necessary to do the work. Our bridges are usually designed and built by the same company, so that the design within certain limits corresponds to the available plant of the manufacturer, and the expensive tools can be used over and over again. In English practice, however, the bridges are designed according to the ideas of the individual engineer, and then some firm has to build them in all their details to correspond with the design. If the construction necessitates expensive machinery and tools, no company would undertake them at any reasonable cost, as there would be very little chance of any other similar design being offered upon which they could use the same tools.
In riveted work, however, the tools required are within certain limits the same, regardless of the details of design. Pin-connected bridges are much more economical for large work than riveted ones; and this fact, taken in connection with the unrivaled facilities we have for doing the work, accounts for the fact that in the building of large bridges American firms can underbid any others, and not in any way lower the character of the work done.
By HORACE WHITE.
IN the second half of the eighteenth century there arose a school of thinkers in France to whom, at a later period, J. B. Say gave the name of physiocrats. The founder of the school was François Quesnay. Turgot was one of his disciples, and was the most distinguished member of the group. De Gournay, the elder Mirabeau, Morellet, and Dupont de Nemours are well-remembered names of the physiocratic school. Adam Smith was in Paris in the year 1764, and was much in the society of Quesnay and his friends. The exchange of thoughts among these great men must have been mutually beneficial, but the question that has since been raised and discussed with some heat, whether the author of the “Wealth of Nations” gained more from that intercourse than he gave in return, is a barren controversy.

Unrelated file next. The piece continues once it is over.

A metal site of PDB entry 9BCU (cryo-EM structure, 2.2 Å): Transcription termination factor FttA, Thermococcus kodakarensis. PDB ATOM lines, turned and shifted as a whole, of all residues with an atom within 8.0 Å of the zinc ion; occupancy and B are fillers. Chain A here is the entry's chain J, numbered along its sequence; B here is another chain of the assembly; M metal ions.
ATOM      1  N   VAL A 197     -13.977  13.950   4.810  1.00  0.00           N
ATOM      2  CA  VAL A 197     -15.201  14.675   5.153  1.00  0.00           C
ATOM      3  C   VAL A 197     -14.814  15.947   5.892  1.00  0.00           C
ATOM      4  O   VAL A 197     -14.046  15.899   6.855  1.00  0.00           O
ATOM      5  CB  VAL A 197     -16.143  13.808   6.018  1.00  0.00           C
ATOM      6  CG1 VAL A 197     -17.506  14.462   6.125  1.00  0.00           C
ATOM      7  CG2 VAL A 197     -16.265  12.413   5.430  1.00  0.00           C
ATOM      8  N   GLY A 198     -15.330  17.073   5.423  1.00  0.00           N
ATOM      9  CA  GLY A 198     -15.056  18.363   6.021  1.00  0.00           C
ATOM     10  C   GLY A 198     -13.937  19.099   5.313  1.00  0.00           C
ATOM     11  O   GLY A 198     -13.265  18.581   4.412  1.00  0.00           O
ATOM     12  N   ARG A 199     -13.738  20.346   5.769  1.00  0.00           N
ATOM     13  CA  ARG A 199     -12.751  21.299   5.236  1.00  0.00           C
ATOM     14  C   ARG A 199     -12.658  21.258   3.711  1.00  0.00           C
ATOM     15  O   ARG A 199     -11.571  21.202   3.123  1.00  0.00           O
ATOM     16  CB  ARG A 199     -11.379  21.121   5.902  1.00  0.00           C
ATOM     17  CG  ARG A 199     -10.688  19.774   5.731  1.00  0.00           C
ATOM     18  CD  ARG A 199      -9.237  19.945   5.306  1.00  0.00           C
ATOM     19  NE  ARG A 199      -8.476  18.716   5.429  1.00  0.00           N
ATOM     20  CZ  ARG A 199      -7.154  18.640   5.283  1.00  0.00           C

At that time governmental interference with the business and livelihood of the people was incessant and almost universal, and
- Lattice riveted bridges and double intersection trusses have not been discussed, as their introduction would only have obscured the object of the paper.
In regard to the advantages of the American pin-connected bridges for long spans, we may say that from the most recent data the time required for the erection of the bridge, after everything is ready, is only about one twentieth of that required for the erection of the English riveted bridges.